The two questions are: should you buy a Tesla car (yes) and the second, should you buy TSLA stock (also a yes)!
For the latter, I look at market cap, product line, ability to deliver, future revenue opportunities, leadership/vision/intangibles (and balance sheets of course). Tesla makes a damn good looking car and they’ve only really made one (and they got into the NUMMI plant for a song). If you think they’ll make more and better cars to more markets around the world and that they’re just beginning and that they’re market cap of 16.7BB is low compared to Audi, GM, Ford, or Toyota, then you should buy their stock.
Telsa is limited by product line and production, not demand. That’s a good position. My target for TSLA stock is $250.
For whatever reason, my dream car as a kid was a candy apple Porsche 911. I’ll have to say that this Porsche Spyder hybrid in whatever color for my 50th birthday (still along time away) would be pretty nice. I suspect that by the time I’m 50 there’ll be an even better car. I like the Cayman S too, and the 911 Carrera 4S is not too shabby.
The 918 Spyder prototype combines high-tech racing features and electro-mobility to offer a fascinating range of qualities: An emission level of just 70 grams CO2 per kilometre on fuel consumption of three litres/100 kilometres (equal to 94 mpg imp) truly outstanding even for an ultra-compact city car, on the one hand, combined with the performance of a super sports car and acceleration from a standstill to 100 km/h in just under 3.2 seconds, top speed of 320 km/h (198 mph) plus, and a lap time on the Nordschleife of Nürburgring in less than 7:30 minutes, faster than even the Porsche Carrera GT, on the other.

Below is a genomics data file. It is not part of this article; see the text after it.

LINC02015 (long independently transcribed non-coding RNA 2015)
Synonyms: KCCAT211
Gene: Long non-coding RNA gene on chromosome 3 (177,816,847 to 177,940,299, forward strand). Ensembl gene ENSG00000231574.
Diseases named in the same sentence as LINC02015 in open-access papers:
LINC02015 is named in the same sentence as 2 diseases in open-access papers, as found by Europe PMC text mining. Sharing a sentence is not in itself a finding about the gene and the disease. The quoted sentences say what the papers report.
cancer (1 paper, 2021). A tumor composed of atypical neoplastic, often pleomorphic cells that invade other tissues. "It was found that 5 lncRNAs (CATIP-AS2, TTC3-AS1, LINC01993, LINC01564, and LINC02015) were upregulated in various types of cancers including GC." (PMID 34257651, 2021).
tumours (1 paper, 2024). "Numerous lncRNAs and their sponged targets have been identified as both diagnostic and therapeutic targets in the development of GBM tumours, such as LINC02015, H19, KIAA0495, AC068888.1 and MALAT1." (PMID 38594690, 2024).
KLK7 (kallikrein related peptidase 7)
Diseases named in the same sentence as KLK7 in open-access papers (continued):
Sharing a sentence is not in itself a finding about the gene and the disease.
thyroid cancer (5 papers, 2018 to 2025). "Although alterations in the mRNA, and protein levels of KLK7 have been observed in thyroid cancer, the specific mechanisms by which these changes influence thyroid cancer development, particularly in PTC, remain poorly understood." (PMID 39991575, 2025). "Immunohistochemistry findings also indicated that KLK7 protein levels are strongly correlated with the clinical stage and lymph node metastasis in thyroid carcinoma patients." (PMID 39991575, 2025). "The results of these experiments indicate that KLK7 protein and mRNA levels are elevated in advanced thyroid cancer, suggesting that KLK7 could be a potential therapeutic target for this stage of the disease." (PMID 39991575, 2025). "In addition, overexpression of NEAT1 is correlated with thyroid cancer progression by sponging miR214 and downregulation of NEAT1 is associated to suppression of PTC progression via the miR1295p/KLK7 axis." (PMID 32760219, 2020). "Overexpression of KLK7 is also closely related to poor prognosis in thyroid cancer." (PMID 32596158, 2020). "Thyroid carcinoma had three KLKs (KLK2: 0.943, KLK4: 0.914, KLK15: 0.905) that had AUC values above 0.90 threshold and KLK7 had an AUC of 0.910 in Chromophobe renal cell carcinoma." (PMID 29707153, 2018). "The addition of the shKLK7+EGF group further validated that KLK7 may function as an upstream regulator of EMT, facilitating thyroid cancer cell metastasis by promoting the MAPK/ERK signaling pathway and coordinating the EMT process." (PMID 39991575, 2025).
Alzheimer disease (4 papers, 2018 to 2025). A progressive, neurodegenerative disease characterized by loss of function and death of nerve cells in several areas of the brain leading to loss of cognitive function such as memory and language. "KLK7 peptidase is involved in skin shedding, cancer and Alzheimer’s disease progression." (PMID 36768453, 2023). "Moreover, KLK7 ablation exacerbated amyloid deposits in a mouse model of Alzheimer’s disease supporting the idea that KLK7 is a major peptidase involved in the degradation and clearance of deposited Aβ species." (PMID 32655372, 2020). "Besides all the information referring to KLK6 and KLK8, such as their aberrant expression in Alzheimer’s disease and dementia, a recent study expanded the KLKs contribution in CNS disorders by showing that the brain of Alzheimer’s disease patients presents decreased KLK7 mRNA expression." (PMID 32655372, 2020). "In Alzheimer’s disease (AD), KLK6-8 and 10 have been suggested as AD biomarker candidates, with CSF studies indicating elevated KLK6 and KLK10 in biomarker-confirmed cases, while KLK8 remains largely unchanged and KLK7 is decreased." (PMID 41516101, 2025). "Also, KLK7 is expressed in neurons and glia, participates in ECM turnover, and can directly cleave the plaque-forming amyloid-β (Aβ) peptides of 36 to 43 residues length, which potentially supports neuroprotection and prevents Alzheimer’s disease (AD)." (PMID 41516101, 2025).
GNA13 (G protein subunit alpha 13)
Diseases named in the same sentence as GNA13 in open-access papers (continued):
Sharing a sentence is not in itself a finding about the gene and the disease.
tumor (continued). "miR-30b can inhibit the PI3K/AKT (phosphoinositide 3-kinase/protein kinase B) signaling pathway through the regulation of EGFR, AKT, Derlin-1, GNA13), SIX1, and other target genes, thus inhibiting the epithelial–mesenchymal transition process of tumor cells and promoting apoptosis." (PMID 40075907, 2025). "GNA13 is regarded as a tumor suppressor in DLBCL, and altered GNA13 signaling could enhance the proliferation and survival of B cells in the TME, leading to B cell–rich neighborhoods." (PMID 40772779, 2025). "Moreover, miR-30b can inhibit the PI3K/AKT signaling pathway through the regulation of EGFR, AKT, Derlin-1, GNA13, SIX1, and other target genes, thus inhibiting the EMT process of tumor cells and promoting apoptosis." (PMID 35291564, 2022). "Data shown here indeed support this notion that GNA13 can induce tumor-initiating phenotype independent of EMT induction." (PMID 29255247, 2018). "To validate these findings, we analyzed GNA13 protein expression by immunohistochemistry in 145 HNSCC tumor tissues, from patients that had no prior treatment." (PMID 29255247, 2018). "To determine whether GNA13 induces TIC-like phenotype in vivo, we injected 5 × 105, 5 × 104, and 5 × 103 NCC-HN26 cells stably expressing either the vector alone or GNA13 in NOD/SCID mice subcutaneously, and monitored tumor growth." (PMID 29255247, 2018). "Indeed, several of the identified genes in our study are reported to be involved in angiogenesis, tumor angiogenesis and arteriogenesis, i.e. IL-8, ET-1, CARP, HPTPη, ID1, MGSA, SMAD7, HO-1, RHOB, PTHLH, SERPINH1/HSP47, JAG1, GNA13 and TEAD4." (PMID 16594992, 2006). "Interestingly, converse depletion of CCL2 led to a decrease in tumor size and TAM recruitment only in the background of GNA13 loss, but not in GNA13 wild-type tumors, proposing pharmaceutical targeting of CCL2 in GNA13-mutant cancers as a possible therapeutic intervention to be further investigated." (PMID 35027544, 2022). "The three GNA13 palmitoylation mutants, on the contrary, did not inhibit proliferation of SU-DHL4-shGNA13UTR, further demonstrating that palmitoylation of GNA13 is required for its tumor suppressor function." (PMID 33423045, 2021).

[First off, Mitchell Baker’s blog is a must read if you’re serious about being in the Web industry. If you don’t know of her, what’s wrong with you. She doesn’t blog often but when she does it’s important and her more personal posts (as much as a CEO can get personal) are pretty funny.]
Mitchell wrote about her experience with traffic school, and I had a good laugh at that (not that I was surprised, it was just funny). Anyway payback sucks in terms of schadenfreude and I got my first ever speeding ticket in April on my way to San Diego. I’ve gotten a bunch of tickets lately, a no U-Turn ticket in Alameda (on Park Street), and a couple of parking tickets. And I’m like what the heck is going on!
Anyway, I used http://www.gototrafficschool.com/. It took me a little over an hour to complete the course and test which was pleasant. It was a good refresher but I don’t remember anything (thank goodness for tabbed browsing and the nifty find feature).